Every once in a while you see a study that’s novel, bizarre, fascinating, and perhaps important.
Road cycling is a popular exercise for many runners, and it can also be dangerous, due to falls. Ethically, you can’t ask cyclists to complete a long, fatiguing ride, and then to navigate a busy intersection. But a virtual reality test? No problem. This paper reported that fatigued cyclists presented with a virtual world of “complex traffic situations” had slow reactions. They made “a less thorough visual inspection of the scene and delayed braking response.” Oops, that’s a concern. More at Accident, Analysis & Prevention.
What causes injuries in teenage runners?
We know that adult runners suffer from frequent mostly running injuries that are nonetheless frustrating and difficult to prevent. But what about teenage runners? A new study, with an impressive research group, looked into that question, and observed the lack of “comprehensive longitudinal studies.” Yet the group concluded that “there is strong evidence to support prior injury and sex (i.e., girls)” as injury risk factors. In addition, there is “more limited evidence to support menstrual dysfunction and low BMI” as issues linked to adolescent stress fractures. More at Frontiers in Sport & Active Living.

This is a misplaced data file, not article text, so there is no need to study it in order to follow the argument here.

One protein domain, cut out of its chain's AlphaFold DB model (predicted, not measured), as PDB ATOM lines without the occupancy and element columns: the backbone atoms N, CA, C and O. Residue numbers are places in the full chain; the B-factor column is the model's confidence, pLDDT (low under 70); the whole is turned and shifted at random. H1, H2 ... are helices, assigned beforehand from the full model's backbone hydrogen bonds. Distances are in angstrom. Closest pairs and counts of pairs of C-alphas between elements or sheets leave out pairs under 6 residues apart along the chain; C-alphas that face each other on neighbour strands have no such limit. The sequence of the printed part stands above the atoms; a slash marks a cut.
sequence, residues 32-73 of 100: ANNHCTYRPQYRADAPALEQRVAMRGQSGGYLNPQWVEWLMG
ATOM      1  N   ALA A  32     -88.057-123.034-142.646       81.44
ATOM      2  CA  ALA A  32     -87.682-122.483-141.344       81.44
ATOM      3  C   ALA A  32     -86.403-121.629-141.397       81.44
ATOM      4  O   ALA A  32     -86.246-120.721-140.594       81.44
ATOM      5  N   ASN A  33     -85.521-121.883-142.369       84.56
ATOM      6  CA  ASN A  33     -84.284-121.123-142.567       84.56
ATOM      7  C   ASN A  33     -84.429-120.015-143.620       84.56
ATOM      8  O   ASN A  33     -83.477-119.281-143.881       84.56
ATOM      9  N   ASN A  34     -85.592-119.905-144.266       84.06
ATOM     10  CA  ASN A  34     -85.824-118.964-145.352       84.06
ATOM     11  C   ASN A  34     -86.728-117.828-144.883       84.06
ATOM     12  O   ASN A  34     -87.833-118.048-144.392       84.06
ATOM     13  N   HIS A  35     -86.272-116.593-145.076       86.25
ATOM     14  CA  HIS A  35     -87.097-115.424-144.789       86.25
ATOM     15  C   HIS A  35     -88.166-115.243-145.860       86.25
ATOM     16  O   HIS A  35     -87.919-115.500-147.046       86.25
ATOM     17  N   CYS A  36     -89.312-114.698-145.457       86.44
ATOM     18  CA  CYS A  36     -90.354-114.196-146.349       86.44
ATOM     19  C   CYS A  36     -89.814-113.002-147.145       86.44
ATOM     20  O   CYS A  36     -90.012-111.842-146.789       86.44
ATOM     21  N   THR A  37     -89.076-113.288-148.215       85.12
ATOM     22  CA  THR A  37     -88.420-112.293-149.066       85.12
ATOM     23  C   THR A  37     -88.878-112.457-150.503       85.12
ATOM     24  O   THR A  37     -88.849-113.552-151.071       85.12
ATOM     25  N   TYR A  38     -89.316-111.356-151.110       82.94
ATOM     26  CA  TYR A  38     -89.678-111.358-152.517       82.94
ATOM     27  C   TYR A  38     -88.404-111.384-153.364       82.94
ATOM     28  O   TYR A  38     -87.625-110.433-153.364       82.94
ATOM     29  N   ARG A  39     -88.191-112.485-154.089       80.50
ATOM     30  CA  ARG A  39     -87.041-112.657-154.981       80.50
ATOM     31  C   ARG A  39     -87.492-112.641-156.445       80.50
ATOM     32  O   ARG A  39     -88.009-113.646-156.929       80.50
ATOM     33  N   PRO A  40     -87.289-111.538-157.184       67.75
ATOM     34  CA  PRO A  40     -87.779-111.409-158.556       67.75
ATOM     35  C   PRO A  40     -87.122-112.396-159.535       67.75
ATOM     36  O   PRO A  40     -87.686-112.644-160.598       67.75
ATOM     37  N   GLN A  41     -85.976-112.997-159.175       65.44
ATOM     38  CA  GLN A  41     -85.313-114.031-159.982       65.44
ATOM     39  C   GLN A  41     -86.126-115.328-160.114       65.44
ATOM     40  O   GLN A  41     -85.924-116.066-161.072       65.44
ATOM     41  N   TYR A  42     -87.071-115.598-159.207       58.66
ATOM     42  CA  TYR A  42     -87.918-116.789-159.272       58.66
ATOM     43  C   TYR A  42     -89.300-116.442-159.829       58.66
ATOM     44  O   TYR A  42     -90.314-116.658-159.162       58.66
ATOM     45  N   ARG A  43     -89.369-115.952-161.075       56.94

9 running form mistakes to avoid
I’m not one to harp about bad running form. I’ve seen it all in the last 60 years, including runners who get from point A to point B with amazing success despite some of the weirdest footfalls, leg motions, and arm swings you can possibly imagine. My basic mantra: Run tall, run relaxed, run with a comfortably short stride. Still, we’re all intrigued by running form, and the many “Do this” and “Don’t do this” lists that coaches and others love to construct. Here are nine “don’t do this” pointers. I agree in particular about not thrusting the neck forward, not running on tiptoes, and not over-striding. More at Marathon Handbook.
Fantastic free guide to plant-based diets
Here’s a fantastic, free, evidence-based guide to “Plant-Based Diets and Athletic Performance.” The researcher-professor-authors conclude that “well-designed PB diets that include some fortified foods can provide adequate macro- and micro-nutrient intakes in athletes and active individuals to support health and performance.” Along the way, the guide answers all your key questions, often with info-packed tables such as one listing top plant sources of protein. The big three are: seitan, tempeh, and edamame. Or maybe you want to know about iron. The big three plant-based sources are lentils, chickpeas, and tofu. More at Aspetar Sports Medicine Journal.